Lynn goes smoke and tobacco free in August
Students at Lynn University will soon have to smoke tobacco products off campus thanks to a student-led initiative, which takes effect Aug. 1.
The move is intended to safeguard the well-being of Lynn’s students, employees and the community at large, university officials said.
“This was the first issue our student government, the Knights of the Roundtable (KOR), wished to tackle when they organized in 2012,” said Phil Riordan, vice president for Student Affairs, according to a release on the school’s website. “Our adoption of the policy is a reflection of the hard work these students put into surveying their peers, speaking with faculty and proposing the new policy to the Cabinet.”
About 500 campuses across the country have enacted 100 percent smoke-free or tobacco-free policies as of July 1 and about1,000 are being fully tobacco-free, according to a report from American Nonsmokers’ Rights Foundation, an educational nonprofit organization.
Although policy enforcement varies from school to school, most prohibit smoking on all campus grounds, including athletic stadiums, restaurants and parking lots.
The report also said that a rapidly growing number of campuses (710) now prohibit the use of e-cigarettes, or vaping, anywhere on campus.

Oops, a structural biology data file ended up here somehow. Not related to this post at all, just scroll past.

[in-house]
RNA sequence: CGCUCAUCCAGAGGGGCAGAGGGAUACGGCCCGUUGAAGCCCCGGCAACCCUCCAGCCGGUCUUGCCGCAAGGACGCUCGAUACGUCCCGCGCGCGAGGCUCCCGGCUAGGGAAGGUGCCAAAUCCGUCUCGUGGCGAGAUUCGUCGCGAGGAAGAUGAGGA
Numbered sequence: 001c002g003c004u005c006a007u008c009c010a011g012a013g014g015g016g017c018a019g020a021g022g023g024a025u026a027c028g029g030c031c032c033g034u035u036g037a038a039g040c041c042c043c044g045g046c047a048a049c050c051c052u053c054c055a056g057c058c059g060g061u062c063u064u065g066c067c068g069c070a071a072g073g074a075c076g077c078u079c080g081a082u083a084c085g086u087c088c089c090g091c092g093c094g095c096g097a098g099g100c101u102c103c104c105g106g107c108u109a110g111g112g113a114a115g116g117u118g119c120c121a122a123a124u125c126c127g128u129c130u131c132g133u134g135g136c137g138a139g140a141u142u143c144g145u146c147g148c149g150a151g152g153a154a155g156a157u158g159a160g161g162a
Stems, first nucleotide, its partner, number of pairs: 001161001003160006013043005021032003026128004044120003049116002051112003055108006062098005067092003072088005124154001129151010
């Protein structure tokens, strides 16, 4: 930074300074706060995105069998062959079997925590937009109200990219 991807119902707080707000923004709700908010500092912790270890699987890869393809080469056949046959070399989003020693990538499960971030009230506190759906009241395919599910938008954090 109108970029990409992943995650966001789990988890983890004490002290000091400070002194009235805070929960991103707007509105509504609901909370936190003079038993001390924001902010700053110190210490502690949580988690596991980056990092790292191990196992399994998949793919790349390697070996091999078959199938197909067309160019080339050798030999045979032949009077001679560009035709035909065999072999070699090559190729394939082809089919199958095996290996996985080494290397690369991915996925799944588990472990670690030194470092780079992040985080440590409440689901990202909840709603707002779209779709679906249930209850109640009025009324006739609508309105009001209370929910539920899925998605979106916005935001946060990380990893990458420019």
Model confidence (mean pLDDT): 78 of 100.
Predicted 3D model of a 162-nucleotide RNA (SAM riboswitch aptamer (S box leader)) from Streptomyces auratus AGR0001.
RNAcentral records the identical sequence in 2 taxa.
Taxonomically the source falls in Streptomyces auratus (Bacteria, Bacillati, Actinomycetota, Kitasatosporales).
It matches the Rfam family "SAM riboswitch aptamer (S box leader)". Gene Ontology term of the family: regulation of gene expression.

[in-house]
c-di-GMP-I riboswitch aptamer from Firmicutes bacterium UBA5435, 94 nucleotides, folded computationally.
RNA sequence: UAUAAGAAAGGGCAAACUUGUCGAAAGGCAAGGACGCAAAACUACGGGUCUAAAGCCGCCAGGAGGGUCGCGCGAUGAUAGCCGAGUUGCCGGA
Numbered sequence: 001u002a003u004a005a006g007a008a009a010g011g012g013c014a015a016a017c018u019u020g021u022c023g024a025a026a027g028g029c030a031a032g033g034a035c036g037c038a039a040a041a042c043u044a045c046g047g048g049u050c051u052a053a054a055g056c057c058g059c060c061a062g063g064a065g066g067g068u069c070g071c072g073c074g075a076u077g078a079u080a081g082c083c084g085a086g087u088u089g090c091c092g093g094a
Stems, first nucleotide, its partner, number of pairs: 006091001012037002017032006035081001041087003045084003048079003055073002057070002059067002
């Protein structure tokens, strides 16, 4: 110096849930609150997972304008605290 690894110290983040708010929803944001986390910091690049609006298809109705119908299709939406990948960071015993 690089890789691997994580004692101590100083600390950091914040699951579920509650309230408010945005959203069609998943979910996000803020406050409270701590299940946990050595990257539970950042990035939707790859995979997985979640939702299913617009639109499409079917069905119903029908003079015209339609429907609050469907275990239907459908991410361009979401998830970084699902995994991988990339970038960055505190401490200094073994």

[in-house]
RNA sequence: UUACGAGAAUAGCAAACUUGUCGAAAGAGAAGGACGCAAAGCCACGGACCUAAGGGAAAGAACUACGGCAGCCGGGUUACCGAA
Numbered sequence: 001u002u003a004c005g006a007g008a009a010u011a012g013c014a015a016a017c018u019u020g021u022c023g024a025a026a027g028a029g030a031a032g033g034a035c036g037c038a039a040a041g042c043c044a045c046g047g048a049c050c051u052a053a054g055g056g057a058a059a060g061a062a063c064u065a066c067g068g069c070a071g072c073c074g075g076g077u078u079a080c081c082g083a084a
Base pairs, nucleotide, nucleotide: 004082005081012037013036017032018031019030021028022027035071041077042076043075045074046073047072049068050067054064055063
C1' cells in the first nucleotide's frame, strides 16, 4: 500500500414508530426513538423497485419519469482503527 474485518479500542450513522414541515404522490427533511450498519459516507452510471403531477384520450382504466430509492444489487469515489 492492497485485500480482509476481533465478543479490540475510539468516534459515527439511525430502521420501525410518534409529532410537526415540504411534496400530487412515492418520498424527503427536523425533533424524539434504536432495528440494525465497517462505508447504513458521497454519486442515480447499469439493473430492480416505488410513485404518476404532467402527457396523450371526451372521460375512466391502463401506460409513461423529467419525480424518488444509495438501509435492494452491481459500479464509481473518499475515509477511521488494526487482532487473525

The notion of 100 percent smoke-free campuses began popping up across the United States in the early 2000s.
Florida Atlantic University implemented a tobacco-free policy across all campuses on Jan. 1, 2015 to “create a healthier environment for all students, faculty, employees, vendors and visitors,” according to the university’s website.
Lynn instituted three designated smoking zones in 2014, which was warmly received by students and faculty members, according to the release. KOR then put the idea of a completely smoke- and tobacco-free campus to a vote with the student body, which received overwhelming support, officials said. The university’s Cabinet endorsed the results this month.
David Gibson, a KOR member, said they wanted to learn what the Lynn community thought about smoking, and they realized that a great majority of students and faculty were in favor of going smoke-free simply for the health benefits, according to the release.
“We are proud Lynn will be a smoke- and tobacco-free campus next academic year,” Gibson was quoted in the release.
Lynn understands that establishing a smoke- and tobacco-free campus may be a hardship for smokers and for those attempting to quit, university officials said.
Tobacco cessation programs and resources are available for students, via the Health Center, and employees, via Employee Services, who wish to quit smoking (or using other tobacco products). For more information, visit lynn.edu/policy.